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Address: Libertad 769
Phonenumber: 4123-0832/3
Mail: [email protected]

The Jewish Museum of Buenos Aires was founded on 22 October 1967 and belongs to the Argentinian Republic Israelite Congregation (CIRA, after its Spanish initials), which is also the first Jewish organization in the country since its establishment in 1862 and is today part of Fundacion Judaica's network of organizations.

Salvador Kibrik, the man who worked towards the opening of the museum, donated Torah scrools, ancient religious books, mezuzot, ancient coins, paintings and ritual objects.

It delves on the topics of the Jewish gauchos, Jewish migration to Argentina, symbols reflecting on the spirit of the growth of the community in the country, the first organizations, Jewish weddings, births, deaths, etc. It also stores documents from Argentina's first Jewish settlers, and from Jewish writes and public personas.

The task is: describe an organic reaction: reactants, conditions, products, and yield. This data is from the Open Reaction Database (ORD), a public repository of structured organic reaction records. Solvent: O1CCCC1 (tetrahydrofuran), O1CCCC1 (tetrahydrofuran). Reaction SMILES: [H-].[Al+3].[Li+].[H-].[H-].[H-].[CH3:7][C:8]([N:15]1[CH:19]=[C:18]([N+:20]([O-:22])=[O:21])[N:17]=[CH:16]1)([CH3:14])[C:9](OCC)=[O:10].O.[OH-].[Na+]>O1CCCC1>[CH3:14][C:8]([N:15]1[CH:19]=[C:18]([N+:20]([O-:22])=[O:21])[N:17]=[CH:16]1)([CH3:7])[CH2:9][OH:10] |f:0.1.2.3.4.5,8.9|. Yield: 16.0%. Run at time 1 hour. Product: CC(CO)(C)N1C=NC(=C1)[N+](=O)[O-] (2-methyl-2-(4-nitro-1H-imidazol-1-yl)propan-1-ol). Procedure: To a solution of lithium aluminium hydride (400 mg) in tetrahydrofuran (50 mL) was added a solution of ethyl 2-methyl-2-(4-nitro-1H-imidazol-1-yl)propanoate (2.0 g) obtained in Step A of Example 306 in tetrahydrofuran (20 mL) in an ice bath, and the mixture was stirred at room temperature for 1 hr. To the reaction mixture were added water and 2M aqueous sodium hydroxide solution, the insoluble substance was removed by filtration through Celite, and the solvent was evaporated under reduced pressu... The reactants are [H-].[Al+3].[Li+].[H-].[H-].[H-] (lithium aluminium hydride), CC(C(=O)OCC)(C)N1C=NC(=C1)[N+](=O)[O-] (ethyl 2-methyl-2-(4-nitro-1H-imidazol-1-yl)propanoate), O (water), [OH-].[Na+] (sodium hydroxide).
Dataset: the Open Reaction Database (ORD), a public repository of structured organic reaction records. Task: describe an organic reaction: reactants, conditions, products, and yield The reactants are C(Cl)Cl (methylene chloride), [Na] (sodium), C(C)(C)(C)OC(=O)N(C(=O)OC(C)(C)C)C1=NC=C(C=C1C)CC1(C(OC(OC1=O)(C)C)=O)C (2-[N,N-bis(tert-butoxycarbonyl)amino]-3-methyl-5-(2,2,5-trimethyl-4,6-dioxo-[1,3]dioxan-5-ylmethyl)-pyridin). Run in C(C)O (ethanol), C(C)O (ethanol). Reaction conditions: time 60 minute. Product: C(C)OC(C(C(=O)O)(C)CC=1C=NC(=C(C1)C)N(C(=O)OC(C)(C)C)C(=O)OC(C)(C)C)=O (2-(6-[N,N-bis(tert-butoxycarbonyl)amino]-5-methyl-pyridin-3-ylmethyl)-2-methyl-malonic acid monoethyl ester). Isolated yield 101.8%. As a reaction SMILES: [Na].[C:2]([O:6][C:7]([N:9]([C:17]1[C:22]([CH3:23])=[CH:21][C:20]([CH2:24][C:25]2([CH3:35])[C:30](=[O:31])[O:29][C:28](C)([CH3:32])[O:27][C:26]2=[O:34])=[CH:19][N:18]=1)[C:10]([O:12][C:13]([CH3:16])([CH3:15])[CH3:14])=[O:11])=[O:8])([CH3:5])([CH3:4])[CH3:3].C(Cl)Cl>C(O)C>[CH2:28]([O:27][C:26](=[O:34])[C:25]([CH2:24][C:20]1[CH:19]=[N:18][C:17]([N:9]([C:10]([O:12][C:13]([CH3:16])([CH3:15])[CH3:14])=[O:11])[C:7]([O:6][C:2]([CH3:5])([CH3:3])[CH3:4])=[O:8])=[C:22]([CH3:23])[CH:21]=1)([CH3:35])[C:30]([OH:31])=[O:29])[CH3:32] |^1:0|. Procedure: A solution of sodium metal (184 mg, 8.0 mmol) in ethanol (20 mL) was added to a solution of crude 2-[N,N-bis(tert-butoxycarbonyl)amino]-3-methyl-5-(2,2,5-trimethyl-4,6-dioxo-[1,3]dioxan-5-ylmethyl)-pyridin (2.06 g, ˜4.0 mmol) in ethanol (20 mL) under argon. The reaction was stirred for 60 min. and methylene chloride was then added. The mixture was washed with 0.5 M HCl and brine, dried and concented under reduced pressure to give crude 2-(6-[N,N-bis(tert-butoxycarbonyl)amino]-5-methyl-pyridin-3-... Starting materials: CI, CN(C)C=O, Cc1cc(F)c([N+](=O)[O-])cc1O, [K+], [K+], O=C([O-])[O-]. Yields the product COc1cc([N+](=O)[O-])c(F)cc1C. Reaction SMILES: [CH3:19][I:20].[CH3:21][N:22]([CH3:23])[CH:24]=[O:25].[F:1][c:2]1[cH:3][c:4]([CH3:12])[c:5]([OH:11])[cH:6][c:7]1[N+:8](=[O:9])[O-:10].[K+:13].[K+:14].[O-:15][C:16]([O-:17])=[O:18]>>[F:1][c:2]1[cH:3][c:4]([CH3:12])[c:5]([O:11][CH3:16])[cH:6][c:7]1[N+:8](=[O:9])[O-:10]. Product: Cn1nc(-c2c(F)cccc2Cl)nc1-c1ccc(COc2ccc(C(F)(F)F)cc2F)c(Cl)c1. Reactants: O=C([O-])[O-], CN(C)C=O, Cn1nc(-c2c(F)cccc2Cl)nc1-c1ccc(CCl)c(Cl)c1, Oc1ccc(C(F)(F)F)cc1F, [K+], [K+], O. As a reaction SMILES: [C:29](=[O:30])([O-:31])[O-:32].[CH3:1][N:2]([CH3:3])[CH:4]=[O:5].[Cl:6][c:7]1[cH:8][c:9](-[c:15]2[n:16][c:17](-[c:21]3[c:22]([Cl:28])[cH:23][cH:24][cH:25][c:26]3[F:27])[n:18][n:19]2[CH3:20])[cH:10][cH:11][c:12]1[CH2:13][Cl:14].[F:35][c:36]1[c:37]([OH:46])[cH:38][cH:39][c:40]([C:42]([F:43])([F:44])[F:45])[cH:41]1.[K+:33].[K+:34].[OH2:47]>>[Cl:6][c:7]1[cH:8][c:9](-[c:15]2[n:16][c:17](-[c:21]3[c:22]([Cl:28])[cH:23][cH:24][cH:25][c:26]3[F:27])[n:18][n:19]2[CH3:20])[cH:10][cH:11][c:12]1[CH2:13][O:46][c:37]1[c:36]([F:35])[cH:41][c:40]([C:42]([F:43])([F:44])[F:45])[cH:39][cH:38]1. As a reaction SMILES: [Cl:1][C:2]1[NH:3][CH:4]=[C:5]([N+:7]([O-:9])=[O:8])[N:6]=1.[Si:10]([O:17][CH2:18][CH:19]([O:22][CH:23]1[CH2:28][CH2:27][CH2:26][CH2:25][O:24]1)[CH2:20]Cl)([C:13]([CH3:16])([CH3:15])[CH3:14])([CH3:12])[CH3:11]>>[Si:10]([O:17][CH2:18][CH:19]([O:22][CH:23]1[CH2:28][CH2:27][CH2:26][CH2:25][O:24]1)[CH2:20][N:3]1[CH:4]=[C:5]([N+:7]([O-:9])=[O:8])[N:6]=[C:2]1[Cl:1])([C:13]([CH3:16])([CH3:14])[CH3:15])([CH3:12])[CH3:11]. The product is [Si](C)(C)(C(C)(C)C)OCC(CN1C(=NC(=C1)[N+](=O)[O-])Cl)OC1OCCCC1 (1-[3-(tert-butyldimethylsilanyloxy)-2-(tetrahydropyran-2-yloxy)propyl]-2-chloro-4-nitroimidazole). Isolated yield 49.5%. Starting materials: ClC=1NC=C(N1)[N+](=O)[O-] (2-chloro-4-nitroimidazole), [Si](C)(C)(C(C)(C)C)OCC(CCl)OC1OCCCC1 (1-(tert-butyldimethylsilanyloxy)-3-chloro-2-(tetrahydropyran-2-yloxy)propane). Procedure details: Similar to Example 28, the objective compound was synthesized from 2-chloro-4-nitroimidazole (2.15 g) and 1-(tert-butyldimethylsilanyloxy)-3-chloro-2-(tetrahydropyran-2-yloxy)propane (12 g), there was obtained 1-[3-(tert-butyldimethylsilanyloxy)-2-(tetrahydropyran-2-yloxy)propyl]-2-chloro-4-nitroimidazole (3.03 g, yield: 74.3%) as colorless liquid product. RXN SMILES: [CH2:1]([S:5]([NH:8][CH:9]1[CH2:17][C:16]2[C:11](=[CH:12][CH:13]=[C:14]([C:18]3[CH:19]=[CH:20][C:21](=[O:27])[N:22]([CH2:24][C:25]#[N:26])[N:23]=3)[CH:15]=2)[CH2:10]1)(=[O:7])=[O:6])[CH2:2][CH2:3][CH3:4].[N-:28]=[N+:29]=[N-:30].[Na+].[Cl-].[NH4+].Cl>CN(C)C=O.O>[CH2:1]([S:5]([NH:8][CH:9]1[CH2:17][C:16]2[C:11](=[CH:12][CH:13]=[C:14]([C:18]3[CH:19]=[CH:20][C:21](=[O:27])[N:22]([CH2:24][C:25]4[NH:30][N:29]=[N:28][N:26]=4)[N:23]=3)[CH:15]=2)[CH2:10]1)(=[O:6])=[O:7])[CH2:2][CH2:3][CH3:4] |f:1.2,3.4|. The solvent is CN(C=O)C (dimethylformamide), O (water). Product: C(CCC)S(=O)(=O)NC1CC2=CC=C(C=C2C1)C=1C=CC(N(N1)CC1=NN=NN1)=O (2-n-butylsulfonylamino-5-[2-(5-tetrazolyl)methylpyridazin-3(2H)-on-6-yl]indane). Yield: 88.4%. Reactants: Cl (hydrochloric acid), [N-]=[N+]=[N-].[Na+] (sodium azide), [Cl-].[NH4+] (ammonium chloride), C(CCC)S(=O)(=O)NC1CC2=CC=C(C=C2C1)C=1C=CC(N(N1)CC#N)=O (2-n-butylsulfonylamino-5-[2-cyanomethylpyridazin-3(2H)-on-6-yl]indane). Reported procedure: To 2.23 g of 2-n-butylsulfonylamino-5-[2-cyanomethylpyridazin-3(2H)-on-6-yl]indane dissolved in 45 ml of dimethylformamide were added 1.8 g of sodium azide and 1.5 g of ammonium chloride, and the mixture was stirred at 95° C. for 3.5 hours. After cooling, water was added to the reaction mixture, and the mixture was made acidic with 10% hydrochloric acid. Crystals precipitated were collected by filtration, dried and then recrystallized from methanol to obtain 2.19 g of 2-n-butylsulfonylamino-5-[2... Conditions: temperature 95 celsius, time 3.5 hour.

All of CIRA's archive since its foundation is part of the museum, as well as documents from the Jewish Colonization Association, manuscripts from writers such as Alberto Gerchunoff, Samuel Eichelbaum, Cesar Tiempo, Leopoldo Lugones, among others.
It also posseses letters from scientists and philosophers in the lines of Albert Einstein, Max Nordau, Ben Gurion and Martin Buber.
Some of its outstanding artwork includes the works of paintors Mauricio Minkovski, Nemirovski and Abel Pann. Among its prominent trasures is a hand-written Moroccan Torah from the 16th century.
The goal is that each visitor who enters the museum will be able to experience and reflect upon his or her own experiencies and feelings, contributing to the collective construction of collective memory and the consolidation of our identity through the unity of our diversities, as well as displaying the singular contribution of Jewish culture to Argentinian identity.

From this line of throught, the museum was planned for renewal. Visits to the museum also include a visit to the first synagogue in the country.
It is important to point out that the museum has guided tours from volunteers who speak English, French, German, Hebrew, Spanish and Portuguese.

Open for visitors Tuesdaysto Thursdays from 3 pm to 6 pm and Fridays from 3 pm to 5 pm.
For visits outside of this time slot, call 4123-0832 or 4123-0833.

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